For most part of his playing career, Rahul Dravid was happy for his performances to stay in the background with teammates hogging the limelight. Yet, a quiet firmness also made him one for new beginnings in Indian cricket.
When Dravid took over as India head coach following the T20 World Cup debacle late last year, he was seen as the ideal man to ring in the changes. The outgoing Ravi Shastri had guided the team to great heights, but India had not won an ICC trophy during his tenure. The Indian cricket board thus persuaded Dravid as it saw him as the one to end that wait.
India went into the Asia Cup as favourites, with the build-up all about their final against Pakistan. The tournament was a perfect opportunity for Dravid to infuse fresh talent; victory would have vindicated such changes. Being eliminated before the final will bring Dravid under pressure now heading to his biggest challenge yet—the T20 World Cup in Australia starting next month.
Everyone had agreed that India needed a dynamic batting approach in T20s after the flat performances in last year’s World Cup. It after all had enough talent thanks to IPL to try and match the approach of new champions Australia and England. With a year in hand, there seemed enough time to build a new-look side.
Two things were in Dravid’s favour. He had guided India’s young talent as junior and India A coach and National Cricket Academy head. Acknowledged for his cricketing intellect, Dravid was the skipper in 2007 when he chose to sit out, with Sachin Tendulkar and Sourav Ganguly, to let young MS Dhoni lead the team to a momentous victory in the inaugural T20 World Cup in 2007.
He also put team above sentiment and individual landmarks as skipper. He led India to their first Test victory in Pakistan in 2004 after declaring with Sachin Tendulkar on 194 in the push for a win.
This Asia Cup debacle though showed India are still struggling to kick old habits by adapting a dynamic approach. Defeats to Pakistan and Sri Lanka that eliminated India showed top-order experiments were confined only to help KL Rahul and Virat Kohli regain form rather than help new talent settle down.
On the UK tour, Deepak Hooda showed he can be a great top-order option. Sanju Samson’s power-hitting can be a useful tool on bigger Australian grounds. Rahul, back after surgery, took time to find rhythm. An all-out attacking batter in the middle-order, his conventional approach as opener is a disadvantage as it helps bowlers exploit his weakness against the incoming delivery. Kohli has never been a power-hitter. India need to tee off at the top if the middle-order has to cash in. Suryakumar Yadav has an excellent strike rate of over 170, but a start is crucial for him to get going. The confusion over Rishabh Pant and Dinesh Karthik and the below-par middle and lower-middle order batting too suggested India are far from settled.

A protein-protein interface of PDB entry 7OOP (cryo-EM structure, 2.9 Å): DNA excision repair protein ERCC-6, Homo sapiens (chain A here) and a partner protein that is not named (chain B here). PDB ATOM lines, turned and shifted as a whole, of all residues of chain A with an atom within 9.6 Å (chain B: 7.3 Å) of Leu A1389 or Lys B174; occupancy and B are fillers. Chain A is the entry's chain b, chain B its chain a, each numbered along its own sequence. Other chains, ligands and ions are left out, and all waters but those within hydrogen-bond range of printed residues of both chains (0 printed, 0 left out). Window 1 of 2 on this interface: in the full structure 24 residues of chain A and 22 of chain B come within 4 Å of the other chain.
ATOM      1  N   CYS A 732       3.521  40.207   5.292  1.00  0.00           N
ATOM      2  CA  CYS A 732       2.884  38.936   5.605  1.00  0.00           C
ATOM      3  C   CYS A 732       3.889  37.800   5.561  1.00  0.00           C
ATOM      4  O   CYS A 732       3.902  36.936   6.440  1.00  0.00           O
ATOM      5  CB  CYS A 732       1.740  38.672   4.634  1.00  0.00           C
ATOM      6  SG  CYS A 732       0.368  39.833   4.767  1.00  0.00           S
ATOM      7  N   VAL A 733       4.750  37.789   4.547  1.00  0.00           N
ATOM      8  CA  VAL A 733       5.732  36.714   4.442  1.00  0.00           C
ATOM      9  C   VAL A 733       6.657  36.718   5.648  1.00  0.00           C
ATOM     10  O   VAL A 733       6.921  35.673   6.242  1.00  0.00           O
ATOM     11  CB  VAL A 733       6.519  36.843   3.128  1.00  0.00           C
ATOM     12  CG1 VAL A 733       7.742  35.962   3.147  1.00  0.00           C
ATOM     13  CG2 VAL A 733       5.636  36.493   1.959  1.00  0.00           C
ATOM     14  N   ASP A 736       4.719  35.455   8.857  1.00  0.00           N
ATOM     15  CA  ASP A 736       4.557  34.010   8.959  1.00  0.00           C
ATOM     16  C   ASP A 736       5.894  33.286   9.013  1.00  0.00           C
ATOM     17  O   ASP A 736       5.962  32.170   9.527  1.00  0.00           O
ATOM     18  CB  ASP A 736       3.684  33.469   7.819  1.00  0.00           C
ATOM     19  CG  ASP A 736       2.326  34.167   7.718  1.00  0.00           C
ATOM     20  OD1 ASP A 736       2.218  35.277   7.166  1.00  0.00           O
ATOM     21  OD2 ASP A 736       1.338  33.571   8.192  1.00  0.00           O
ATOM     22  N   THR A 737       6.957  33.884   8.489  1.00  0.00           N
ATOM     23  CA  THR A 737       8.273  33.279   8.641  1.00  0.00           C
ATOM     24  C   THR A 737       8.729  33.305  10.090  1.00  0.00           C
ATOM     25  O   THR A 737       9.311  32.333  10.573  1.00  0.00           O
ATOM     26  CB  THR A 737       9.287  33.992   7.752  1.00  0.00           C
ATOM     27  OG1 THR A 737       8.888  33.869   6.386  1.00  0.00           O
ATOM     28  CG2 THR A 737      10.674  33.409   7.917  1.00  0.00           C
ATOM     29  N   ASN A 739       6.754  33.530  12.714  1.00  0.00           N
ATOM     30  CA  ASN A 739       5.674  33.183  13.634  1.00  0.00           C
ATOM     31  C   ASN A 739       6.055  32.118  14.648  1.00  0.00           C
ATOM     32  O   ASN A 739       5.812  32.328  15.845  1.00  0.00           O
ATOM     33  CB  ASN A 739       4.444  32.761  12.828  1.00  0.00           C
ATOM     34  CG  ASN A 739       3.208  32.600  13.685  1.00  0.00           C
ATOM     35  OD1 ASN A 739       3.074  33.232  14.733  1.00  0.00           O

The T20 World Cup will be Dravid’s biggest assignment. There will be focus on how India regroup in the two bilateral series, versus Australia and South Africa, which they have before the premier tournament.
Dravid though denied it is about experiments and backed Kohli.
“I’m not really experimenting. I don’t really know why people feel we’re experimenting. If people get injured, I have to try out other guys, no?” he asked before the Asia Cup Super 4 phase after Ravindra Jadeja’s injury. “We’re not actively going out and looking at this as some kind of experiment.”
Though the win over Afghanistan was inconsequential, Kohli hitting his first century in three years was a big positive. Dravid said Kohli’s value can’t be judged in numbers. “For us, it’s not really about how many runs he makes… It’s about the contributions he makes at different phases of the game. It doesn’t have to be in 50s or 100s or a stat for us, even a small contribution means a lot for us in T20s.”
Indian fielding too needs to find energy, though focus was on Arshdeep Singh for dropping a sitter in the Super 4 loss to Pakistan.
Before the Afghanistan tie, Dravid allayed concerns. “We lost a couple of games on a pitch, on a ground that has not been easy to defend on. Just because (of that) it doesn’t mean we are a terrible team. We do not need to overreact to things.”
Dravid knows all about pressure in the India set-up. It will be intense if the team doesn’t stamp its authority Down Under.
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